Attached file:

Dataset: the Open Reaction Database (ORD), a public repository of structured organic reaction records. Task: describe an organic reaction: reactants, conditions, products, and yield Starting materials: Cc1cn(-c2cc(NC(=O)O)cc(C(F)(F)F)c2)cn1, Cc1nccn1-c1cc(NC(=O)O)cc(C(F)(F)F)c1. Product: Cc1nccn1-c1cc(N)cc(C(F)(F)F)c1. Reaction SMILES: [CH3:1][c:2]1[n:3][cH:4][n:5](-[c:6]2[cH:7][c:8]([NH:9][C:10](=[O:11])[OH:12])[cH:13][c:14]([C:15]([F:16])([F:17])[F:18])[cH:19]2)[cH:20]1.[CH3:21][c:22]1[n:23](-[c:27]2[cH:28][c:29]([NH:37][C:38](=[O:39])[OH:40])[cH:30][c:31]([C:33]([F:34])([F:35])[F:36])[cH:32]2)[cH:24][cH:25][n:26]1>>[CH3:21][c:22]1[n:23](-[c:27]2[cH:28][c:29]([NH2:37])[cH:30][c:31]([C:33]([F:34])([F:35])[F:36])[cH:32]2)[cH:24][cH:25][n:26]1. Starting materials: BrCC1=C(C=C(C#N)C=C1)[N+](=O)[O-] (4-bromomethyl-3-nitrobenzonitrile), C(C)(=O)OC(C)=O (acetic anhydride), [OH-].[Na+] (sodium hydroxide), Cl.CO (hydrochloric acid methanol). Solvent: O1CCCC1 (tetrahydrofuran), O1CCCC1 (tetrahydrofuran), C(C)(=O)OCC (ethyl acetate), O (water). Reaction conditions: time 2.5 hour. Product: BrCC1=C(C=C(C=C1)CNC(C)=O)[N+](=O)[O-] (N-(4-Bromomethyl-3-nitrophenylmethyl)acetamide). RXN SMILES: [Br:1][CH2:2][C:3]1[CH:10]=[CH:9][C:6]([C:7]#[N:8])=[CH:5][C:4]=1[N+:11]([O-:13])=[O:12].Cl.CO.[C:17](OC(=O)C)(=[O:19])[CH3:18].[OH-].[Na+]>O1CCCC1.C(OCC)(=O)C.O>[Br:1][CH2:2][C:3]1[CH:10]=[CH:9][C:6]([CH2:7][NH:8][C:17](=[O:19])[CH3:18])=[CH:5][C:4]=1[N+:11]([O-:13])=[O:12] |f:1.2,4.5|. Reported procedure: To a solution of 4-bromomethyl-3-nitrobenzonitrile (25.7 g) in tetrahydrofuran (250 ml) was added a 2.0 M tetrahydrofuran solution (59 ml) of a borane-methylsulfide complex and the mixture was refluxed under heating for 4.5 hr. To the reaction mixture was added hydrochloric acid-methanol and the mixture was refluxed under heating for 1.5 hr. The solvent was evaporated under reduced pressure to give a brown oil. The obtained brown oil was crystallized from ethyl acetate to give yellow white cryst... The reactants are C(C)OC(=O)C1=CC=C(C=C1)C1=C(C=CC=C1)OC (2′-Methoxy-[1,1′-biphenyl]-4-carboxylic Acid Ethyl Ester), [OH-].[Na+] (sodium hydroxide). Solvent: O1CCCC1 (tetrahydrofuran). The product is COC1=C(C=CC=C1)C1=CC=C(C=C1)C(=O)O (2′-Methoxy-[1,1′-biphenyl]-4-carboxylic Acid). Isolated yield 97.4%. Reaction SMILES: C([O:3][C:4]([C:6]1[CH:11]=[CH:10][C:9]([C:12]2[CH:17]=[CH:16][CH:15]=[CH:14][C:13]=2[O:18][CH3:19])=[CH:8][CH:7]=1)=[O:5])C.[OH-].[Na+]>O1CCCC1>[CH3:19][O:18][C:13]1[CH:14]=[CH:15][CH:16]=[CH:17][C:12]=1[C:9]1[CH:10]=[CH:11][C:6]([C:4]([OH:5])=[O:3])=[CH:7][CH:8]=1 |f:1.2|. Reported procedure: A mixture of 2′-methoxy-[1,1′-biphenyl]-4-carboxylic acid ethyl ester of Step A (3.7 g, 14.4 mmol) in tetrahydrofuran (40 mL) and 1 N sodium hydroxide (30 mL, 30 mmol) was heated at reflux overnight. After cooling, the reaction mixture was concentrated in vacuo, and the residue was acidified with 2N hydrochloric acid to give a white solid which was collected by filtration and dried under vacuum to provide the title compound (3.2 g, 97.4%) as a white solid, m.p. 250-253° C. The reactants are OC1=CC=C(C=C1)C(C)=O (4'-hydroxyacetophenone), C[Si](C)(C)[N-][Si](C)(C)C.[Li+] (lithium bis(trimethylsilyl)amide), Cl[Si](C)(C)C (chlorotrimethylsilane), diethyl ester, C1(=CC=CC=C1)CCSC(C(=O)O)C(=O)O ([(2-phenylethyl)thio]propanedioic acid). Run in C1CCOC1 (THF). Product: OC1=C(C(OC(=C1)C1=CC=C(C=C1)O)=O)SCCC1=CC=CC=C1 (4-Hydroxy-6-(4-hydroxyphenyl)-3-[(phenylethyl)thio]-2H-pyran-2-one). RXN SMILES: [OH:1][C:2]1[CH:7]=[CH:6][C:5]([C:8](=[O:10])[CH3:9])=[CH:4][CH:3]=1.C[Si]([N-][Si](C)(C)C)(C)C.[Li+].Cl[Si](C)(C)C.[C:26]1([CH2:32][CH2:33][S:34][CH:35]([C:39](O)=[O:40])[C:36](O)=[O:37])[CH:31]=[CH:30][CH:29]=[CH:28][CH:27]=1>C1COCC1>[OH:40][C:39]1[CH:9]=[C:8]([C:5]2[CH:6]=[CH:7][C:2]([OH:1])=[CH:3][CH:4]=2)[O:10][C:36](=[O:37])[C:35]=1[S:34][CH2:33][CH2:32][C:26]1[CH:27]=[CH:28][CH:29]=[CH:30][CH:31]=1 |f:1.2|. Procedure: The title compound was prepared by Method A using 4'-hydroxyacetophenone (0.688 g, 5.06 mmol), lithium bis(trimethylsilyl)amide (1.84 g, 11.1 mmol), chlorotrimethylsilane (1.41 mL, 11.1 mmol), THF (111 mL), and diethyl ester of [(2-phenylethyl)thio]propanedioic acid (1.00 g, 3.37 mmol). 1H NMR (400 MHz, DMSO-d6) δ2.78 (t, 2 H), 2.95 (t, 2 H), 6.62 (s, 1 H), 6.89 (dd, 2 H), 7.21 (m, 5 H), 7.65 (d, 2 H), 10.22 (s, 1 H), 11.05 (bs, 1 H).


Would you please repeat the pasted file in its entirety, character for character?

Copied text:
Dataset: the Open Reaction Database (ORD), a public repository of structured organic reaction records. Task: describe an organic reaction: reactants, conditions, products, and yield Starting materials: Cc1cn(-c2cc(NC(=O)O)cc(C(F)(F)F)c2)cn1, Cc1nccn1-c1cc(NC(=O)O)cc(C(F)(F)F)c1. Product: Cc1nccn1-c1cc(N)cc(C(F)(F)F)c1. Reaction SMILES: [CH3:1][c:2]1[n:3][cH:4][n:5](-[c:6]2[cH:7][c:8]([NH:9][C:10](=[O:11])[OH:12])[cH:13][c:14]([C:15]([F:16])([F:17])[F:18])[cH:19]2)[cH:20]1.[CH3:21][c:22]1[n:23](-[c:27]2[cH:28][c:29]([NH:37][C:38](=[O:39])[OH:40])[cH:30][c:31]([C:33]([F:34])([F:35])[F:36])[cH:32]2)[cH:24][cH:25][n:26]1>>[CH3:21][c:22]1[n:23](-[c:27]2[cH:28][c:29]([NH2:37])[cH:30][c:31]([C:33]([F:34])([F:35])[F:36])[cH:32]2)[cH:24][cH:25][n:26]1. Starting materials: BrCC1=C(C=C(C#N)C=C1)[N+](=O)[O-] (4-bromomethyl-3-nitrobenzonitrile), C(C)(=O)OC(C)=O (acetic anhydride), [OH-].[Na+] (sodium hydroxide), Cl.CO (hydrochloric acid methanol). Solvent: O1CCCC1 (tetrahydrofuran), O1CCCC1 (tetrahydrofuran), C(C)(=O)OCC (ethyl acetate), O (water). Reaction conditions: time 2.5 hour. Product: BrCC1=C(C=C(C=C1)CNC(C)=O)[N+](=O)[O-] (N-(4-Bromomethyl-3-nitrophenylmethyl)acetamide). RXN SMILES: [Br:1][CH2:2][C:3]1[CH:10]=[CH:9][C:6]([C:7]#[N:8])=[CH:5][C:4]=1[N+:11]([O-:13])=[O:12].Cl.CO.[C:17](OC(=O)C)(=[O:19])[CH3:18].[OH-].[Na+]>O1CCCC1.C(OCC)(=O)C.O>[Br:1][CH2:2][C:3]1[CH:10]=[CH:9][C:6]([CH2:7][NH:8][C:17](=[O:19])[CH3:18])=[CH:5][C:4]=1[N+:11]([O-:13])=[O:12] |f:1.2,4.5|. Reported procedure: To a solution of 4-bromomethyl-3-nitrobenzonitrile (25.7 g) in tetrahydrofuran (250 ml) was added a 2.0 M tetrahydrofuran solution (59 ml) of a borane-methylsulfide complex and the mixture was refluxed under heating for 4.5 hr. To the reaction mixture was added hydrochloric acid-methanol and the mixture was refluxed under heating for 1.5 hr. The solvent was evaporated under reduced pressure to give a brown oil. The obtained brown oil was crystallized from ethyl acetate to give yellow white cryst... The reactants are C(C)OC(=O)C1=CC=C(C=C1)C1=C(C=CC=C1)OC (2′-Methoxy-[1,1′-biphenyl]-4-carboxylic Acid Ethyl Ester), [OH-].[Na+] (sodium hydroxide). Solvent: O1CCCC1 (tetrahydrofuran). The product is COC1=C(C=CC=C1)C1=CC=C(C=C1)C(=O)O (2′-Methoxy-[1,1′-biphenyl]-4-carboxylic Acid). Isolated yield 97.4%. Reaction SMILES: C([O:3][C:4]([C:6]1[CH:11]=[CH:10][C:9]([C:12]2[CH:17]=[CH:16][CH:15]=[CH:14][C:13]=2[O:18][CH3:19])=[CH:8][CH:7]=1)=[O:5])C.[OH-].[Na+]>O1CCCC1>[CH3:19][O:18][C:13]1[CH:14]=[CH:15][CH:16]=[CH:17][C:12]=1[C:9]1[CH:10]=[CH:11][C:6]([C:4]([OH:5])=[O:3])=[CH:7][CH:8]=1 |f:1.2|. Reported procedure: A mixture of 2′-methoxy-[1,1′-biphenyl]-4-carboxylic acid ethyl ester of Step A (3.7 g, 14.4 mmol) in tetrahydrofuran (40 mL) and 1 N sodium hydroxide (30 mL, 30 mmol) was heated at reflux overnight. After cooling, the reaction mixture was concentrated in vacuo, and the residue was acidified with 2N hydrochloric acid to give a white solid which was collected by filtration and dried under vacuum to provide the title compound (3.2 g, 97.4%) as a white solid, m.p. 250-253° C. The reactants are OC1=CC=C(C=C1)C(C)=O (4'-hydroxyacetophenone), C[Si](C)(C)[N-][Si](C)(C)C.[Li+] (lithium bis(trimethylsilyl)amide), Cl[Si](C)(C)C (chlorotrimethylsilane), diethyl ester, C1(=CC=CC=C1)CCSC(C(=O)O)C(=O)O ([(2-phenylethyl)thio]propanedioic acid). Run in C1CCOC1 (THF). Product: OC1=C(C(OC(=C1)C1=CC=C(C=C1)O)=O)SCCC1=CC=CC=C1 (4-Hydroxy-6-(4-hydroxyphenyl)-3-[(phenylethyl)thio]-2H-pyran-2-one). RXN SMILES: [OH:1][C:2]1[CH:7]=[CH:6][C:5]([C:8](=[O:10])[CH3:9])=[CH:4][CH:3]=1.C[Si]([N-][Si](C)(C)C)(C)C.[Li+].Cl[Si](C)(C)C.[C:26]1([CH2:32][CH2:33][S:34][CH:35]([C:39](O)=[O:40])[C:36](O)=[O:37])[CH:31]=[CH:30][CH:29]=[CH:28][CH:27]=1>C1COCC1>[OH:40][C:39]1[CH:9]=[C:8]([C:5]2[CH:6]=[CH:7][C:2]([OH:1])=[CH:3][CH:4]=2)[O:10][C:36](=[O:37])[C:35]=1[S:34][CH2:33][CH2:32][C:26]1[CH:27]=[CH:28][CH:29]=[CH:30][CH:31]=1 |f:1.2|. Procedure: The title compound was prepared by Method A using 4'-hydroxyacetophenone (0.688 g, 5.06 mmol), lithium bis(trimethylsilyl)amide (1.84 g, 11.1 mmol), chlorotrimethylsilane (1.41 mL, 11.1 mmol), THF (111 mL), and diethyl ester of [(2-phenylethyl)thio]propanedioic acid (1.00 g, 3.37 mmol). 1H NMR (400 MHz, DMSO-d6) δ2.78 (t, 2 H), 2.95 (t, 2 H), 6.62 (s, 1 H), 6.89 (dd, 2 H), 7.21 (m, 5 H), 7.65 (d, 2 H), 10.22 (s, 1 H), 11.05 (bs, 1 H).